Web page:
Despite an avalanche of acrimony that ultimately led to Brett Favre playing for the New York Jets last season, the Green Bay Packers want to honor the quarterback by retiring his No. 4 jersey at the "appropriate" time.
But even Favre -- who announced his second, and perhaps final, retirement from the NFL on Wednesday -- isn't sure when the time might be right to heal his still-smoldering rift with the franchise that traded him.
"It's a shame what has unfolded throughout the whole thing," Favre said during a conference call with reporters. "But I don't know. I don't know. I don't have an answer for that right now. It may be five years, it may be the first game."
And Favre hinted that the continued presence of the man who traded him, Packers general manager Ted Thompson, might play a role in when he's ready to return to Green Bay.
"He had his reasonings, I had my reasonings," Favre said of his past disagreements with Thompson. "Who's to say who's right and who's wrong. He has a plan. I'm not mad at him for that. Other people may be, but I don't know. It's a touchy situation."
Wednesday's retirement announcement was Favre's second in less than a year, coming after several offseasons' worth of public indecision about his football future.
Favre waved a tearful goodbye in his Packers retirement news conference last March, but he almost immediately began having second thoughts and privately told the team that he wanted to come back and play. Thompson and Packers head coach Mike McCarthy were prepared to welcome him back -- only to have Favre change his mind once again and stay retired.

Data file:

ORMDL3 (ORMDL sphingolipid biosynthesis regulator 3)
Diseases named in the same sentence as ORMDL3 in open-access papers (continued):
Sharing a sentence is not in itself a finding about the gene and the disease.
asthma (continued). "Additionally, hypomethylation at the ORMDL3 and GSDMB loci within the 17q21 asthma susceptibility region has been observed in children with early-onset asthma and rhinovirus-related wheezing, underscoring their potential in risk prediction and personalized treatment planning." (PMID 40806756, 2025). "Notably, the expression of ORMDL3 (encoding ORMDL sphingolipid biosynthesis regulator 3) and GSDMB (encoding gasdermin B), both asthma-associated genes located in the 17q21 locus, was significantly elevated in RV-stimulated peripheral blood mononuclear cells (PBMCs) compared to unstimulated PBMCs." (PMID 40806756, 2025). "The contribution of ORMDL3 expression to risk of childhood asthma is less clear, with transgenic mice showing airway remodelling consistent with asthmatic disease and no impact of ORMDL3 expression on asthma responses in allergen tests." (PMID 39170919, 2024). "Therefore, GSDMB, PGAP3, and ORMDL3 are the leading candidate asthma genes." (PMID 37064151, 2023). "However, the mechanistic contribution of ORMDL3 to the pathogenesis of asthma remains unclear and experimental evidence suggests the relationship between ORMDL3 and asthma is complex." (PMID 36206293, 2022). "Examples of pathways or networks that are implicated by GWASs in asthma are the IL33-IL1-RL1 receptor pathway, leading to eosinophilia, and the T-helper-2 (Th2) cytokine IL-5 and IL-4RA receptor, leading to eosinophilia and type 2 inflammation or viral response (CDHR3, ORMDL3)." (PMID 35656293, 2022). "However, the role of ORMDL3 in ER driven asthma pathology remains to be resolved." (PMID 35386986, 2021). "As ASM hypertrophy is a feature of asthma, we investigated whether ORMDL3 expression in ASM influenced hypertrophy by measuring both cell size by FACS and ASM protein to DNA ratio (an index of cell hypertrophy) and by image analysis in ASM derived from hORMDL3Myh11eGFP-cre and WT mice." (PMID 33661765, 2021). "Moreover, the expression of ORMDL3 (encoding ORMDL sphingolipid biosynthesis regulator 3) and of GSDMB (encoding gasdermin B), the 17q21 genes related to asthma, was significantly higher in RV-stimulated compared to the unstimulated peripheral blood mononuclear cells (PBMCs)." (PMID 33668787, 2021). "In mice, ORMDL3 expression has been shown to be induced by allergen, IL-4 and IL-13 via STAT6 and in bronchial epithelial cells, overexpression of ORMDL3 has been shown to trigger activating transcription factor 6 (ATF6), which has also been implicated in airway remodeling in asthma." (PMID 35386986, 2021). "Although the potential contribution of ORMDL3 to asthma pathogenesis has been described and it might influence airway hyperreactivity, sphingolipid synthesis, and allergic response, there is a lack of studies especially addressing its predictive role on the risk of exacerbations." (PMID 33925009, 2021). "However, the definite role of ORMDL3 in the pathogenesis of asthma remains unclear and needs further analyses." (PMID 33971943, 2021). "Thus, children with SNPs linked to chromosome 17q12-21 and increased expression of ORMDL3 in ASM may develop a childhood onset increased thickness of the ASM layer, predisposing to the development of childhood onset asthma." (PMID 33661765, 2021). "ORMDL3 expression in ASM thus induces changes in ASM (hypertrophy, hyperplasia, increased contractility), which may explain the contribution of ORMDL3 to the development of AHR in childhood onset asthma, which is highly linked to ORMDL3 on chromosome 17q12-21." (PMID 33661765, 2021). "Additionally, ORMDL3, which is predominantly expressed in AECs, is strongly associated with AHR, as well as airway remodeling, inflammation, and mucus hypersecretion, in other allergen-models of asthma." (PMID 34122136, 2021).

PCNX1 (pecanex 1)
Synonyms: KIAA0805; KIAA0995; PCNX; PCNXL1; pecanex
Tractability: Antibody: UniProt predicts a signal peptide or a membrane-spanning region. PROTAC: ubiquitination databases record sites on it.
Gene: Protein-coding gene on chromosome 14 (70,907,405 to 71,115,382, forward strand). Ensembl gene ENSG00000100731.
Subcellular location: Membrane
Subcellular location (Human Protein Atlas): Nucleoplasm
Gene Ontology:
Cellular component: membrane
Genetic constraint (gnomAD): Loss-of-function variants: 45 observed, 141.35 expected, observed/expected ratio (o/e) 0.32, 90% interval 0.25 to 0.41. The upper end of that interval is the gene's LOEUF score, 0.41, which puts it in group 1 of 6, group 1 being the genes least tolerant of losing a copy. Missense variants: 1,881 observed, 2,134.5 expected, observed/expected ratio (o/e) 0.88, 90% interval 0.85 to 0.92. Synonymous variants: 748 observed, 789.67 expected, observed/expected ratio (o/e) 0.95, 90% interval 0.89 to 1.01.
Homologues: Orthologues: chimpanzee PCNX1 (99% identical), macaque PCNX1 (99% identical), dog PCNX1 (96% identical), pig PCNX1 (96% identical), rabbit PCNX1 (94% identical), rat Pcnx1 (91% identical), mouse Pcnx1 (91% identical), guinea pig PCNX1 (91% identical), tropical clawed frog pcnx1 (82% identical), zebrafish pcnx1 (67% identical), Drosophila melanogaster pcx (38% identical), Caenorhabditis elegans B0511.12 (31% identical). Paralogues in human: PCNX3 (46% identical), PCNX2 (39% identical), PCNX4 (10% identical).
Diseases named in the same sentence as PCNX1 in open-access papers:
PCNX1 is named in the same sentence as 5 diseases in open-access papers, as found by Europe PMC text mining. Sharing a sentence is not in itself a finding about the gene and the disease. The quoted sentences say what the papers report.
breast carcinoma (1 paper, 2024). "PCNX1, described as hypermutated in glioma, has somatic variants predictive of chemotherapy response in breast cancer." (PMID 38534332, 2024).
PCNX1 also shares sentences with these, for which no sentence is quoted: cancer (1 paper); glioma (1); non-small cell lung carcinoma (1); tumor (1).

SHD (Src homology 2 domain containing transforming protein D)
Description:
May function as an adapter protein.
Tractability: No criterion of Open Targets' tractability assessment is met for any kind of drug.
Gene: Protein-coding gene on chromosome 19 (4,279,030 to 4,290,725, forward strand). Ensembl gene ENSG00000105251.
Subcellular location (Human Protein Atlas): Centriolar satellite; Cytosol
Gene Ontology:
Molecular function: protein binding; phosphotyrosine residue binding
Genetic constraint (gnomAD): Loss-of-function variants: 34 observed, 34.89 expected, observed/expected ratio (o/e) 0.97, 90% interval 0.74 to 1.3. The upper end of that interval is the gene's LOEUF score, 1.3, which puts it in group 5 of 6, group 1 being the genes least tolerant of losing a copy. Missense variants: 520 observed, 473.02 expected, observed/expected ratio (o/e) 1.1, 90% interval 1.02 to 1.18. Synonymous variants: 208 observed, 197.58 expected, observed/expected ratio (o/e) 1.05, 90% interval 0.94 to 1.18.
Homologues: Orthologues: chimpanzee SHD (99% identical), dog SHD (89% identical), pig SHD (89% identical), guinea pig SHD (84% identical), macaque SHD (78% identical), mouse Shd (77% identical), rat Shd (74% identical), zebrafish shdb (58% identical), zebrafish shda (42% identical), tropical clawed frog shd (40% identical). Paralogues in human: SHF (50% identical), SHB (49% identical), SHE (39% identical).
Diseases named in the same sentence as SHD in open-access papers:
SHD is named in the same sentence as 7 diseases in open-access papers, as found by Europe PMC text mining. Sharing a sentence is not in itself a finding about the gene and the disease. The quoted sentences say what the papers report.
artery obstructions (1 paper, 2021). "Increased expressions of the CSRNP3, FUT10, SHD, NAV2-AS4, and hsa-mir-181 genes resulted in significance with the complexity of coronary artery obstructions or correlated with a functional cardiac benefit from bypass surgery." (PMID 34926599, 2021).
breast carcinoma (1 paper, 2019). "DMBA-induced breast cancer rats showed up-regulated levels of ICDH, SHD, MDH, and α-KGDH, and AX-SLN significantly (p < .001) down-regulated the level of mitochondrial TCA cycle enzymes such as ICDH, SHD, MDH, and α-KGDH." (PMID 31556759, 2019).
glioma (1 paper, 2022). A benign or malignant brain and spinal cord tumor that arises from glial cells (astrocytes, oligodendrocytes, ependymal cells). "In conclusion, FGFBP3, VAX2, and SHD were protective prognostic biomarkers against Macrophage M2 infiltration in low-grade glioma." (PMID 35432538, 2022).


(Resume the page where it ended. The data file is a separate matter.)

After several weeks' worth of public bickering that ended with a conversation between Favre and McCarthy -- at which point the coach determined the quarterback wasn't in the right "mind-set" to play for the Packers any more -- the team worked out a trade with the Jets, and Favre accepted it.
But the Packers put the ugly episode aside Wednesday, issuing a statement congratulating Favre on his 18-year career and reiterating their intention to eventually welcome him back to Green Bay.
"Congratulations to Brett on a remarkable career," the team said in the statement. "The Packers organization wishes him and his family well. Brett always will hold a special place in Green Bay Packers history, and we remain committed to retiring his number at an appropriate time in the future."
Packers president and CEO Mark Murphy also has said that a multimillion-dollar marketing agreement with Favre still could be on the table when the quarterback is done playing for good. The deal originally was offered to Favre last summer, while he still seemed to be wavering on his decision to unretire.
Favre reiterated his love for Green Bay teammates and fans Wednesday, but he seemed to have trouble hiding his distaste for Thompson.
"My stay in Green Bay was unbelievable, unbelievable," Favre said. "And not one thing could take that away, not one person. And that organization has been outstanding to me throughout my career. It is what it is. It's unfortunate. But at some point, it'll be dealt with."
Copyright 2009 by The Associated Press